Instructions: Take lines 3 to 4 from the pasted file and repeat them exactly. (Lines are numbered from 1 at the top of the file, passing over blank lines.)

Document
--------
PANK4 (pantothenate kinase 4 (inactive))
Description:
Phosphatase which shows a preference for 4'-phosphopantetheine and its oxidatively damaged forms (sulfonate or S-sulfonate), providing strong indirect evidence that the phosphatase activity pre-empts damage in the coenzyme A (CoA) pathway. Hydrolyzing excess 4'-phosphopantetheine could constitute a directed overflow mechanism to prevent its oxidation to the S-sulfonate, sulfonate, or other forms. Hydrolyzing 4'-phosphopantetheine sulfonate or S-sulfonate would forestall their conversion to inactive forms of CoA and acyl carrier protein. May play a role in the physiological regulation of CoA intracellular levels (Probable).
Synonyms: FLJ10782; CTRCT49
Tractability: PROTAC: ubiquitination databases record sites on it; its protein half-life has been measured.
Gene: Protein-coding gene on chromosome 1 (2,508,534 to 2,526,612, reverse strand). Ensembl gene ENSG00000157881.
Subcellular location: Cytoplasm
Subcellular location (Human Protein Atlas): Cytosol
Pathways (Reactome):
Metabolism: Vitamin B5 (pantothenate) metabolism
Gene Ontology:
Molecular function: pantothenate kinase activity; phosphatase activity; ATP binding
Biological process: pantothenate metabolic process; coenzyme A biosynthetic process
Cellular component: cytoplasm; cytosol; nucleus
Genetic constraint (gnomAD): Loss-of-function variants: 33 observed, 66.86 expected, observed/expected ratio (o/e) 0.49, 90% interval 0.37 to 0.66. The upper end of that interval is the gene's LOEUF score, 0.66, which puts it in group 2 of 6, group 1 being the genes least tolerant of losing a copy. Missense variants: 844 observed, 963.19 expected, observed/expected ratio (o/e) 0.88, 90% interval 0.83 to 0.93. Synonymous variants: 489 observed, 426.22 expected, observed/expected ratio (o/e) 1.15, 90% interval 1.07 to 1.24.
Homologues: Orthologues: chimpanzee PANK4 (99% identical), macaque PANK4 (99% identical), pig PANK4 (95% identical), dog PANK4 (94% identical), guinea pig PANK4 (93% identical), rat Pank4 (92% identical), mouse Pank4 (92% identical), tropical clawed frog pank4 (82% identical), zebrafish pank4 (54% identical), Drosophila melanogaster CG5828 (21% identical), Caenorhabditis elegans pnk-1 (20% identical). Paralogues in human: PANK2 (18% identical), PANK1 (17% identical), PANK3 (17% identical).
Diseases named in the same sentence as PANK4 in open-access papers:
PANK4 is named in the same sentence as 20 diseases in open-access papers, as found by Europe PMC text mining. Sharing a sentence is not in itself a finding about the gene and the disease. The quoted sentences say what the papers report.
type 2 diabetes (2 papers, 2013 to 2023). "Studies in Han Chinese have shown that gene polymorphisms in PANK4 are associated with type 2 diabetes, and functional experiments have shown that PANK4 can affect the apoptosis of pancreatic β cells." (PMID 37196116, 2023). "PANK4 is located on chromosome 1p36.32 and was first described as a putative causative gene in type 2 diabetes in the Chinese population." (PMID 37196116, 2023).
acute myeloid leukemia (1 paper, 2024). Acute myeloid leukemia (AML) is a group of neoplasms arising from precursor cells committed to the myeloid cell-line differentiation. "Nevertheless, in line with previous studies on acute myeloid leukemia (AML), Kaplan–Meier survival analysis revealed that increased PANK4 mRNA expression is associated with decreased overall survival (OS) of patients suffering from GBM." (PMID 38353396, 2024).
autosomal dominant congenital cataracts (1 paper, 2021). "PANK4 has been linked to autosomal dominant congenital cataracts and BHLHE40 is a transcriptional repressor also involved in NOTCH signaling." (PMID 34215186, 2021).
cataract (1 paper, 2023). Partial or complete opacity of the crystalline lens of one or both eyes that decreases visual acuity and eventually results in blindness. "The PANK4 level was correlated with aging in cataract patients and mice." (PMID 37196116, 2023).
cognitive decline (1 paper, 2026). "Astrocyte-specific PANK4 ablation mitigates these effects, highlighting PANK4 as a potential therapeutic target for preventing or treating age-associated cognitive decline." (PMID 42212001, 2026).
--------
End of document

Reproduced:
Phosphatase which shows a preference for 4'-phosphopantetheine and its oxidatively damaged forms (sulfonate or S-sulfonate), providing strong indirect evidence that the phosphatase activity pre-empts damage in the coenzyme A (CoA) pathway. Hydrolyzing excess 4'-phosphopantetheine could constitute a directed overflow mechanism to prevent its oxidation to the S-sulfonate, sulfonate, or other forms. Hydrolyzing 4'-phosphopantetheine sulfonate or S-sulfonate would forestall their conversion to inactive forms of CoA and acyl carrier protein. May play a role in the physiological regulation of CoA intracellular levels (Probable).
Synonyms: FLJ10782; CTRCT49